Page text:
The Washington Post established D.C.'s attitudes toward the new suburban techies. It didn't notice them. AOL did not make the Post's front page until 1995 and made it only infrequently until 1998. "The Reliable Source," the Post's gossip column, mentioned AOL only once before July 1999—a 1998 item about Case's wedding. Insofar as the Post did notice, it was usually to point out AOL's (very real) business problems: a plunging stock price, irritated customers, "harsh economic realities." The Post passed on chances to invest in AOL in 1993, 1994, and 1995, Leonsis told me with relish.

David Plotz David Plotz

David Plotz is the CEO of Atlas Obscura and host of the Slate Political Gabfest.

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Kara Swisher, who covered AOL for the Post in the mid-'90s and wrote the definitive book about the company, aol.com, says the Post was "anti-AOL" because the paper fixated on national politics. "All they cared about was who was going to be the Department of the Interior's undersecretary for trees. Meanwhile, 20 miles away, these guys are becoming billionaires and affecting average citizens more than any of these political people ever will."

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T he rest of elite D.C. followed the Post's lead. Washington is a salary town, not an equity one. Elite Washingtonians can earn a lot—lawyers and lobbyists clear $1 million or more a year—but don't amass huge fortunes. "Money has never been any criterion for success in Washington, because power is the criterion," says Sally Quinn, the authority on establishment D.C.'s sociology. Rich folks who have Washington cachet, such as former Treasury Secretary Robert Rubin, acquire it by virtue of their power, not their wealth. Homegrown fortunes have never impressed the establishment. Real-estate moguls, the only folks who made real money in D.C. until recently, were shut out of power Washington—except for sports team owners Jack Kent Cooke and Abe Pollin.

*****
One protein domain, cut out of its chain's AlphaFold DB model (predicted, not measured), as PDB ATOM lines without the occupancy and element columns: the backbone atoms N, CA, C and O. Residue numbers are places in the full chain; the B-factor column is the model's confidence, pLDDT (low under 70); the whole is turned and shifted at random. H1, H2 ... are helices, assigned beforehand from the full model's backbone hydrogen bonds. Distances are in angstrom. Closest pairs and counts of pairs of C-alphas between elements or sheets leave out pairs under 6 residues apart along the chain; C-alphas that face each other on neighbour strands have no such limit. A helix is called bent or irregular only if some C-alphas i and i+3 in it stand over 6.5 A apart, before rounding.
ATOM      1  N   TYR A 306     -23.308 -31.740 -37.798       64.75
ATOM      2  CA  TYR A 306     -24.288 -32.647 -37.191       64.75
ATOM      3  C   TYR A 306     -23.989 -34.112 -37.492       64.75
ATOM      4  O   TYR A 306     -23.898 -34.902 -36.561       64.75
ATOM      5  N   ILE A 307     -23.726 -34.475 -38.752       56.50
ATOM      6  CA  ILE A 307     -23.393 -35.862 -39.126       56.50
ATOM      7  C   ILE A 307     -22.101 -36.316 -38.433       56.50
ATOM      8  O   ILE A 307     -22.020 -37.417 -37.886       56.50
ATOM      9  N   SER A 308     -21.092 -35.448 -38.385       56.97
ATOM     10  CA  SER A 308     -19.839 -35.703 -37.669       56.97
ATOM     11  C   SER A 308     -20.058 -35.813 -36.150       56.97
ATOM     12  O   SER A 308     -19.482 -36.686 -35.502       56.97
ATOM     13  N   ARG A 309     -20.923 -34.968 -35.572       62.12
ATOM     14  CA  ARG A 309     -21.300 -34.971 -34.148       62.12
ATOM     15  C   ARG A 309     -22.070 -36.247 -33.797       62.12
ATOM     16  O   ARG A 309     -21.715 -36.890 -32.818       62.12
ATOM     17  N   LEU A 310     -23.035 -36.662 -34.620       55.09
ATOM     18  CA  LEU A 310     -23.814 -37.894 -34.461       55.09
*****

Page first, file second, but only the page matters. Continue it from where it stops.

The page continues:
Establishment Washington also overlooked the nerd millionaires because the cultural clues are all different. In Washington, important people of both sexes still wear dark suits of conservative cut. In cyberland, you can't tell a senior vice president from a janitor, at least not by his clothing. Nor is Washington charmed by the preening quirkiness of the tech culture. "We were weird. We had guys putting up chandeliers in their offices or lifting weights or watching General Hospital. This was not the D.C. model," says Mario Morino, the founder of Legent and godfather of the Virginia technology industry.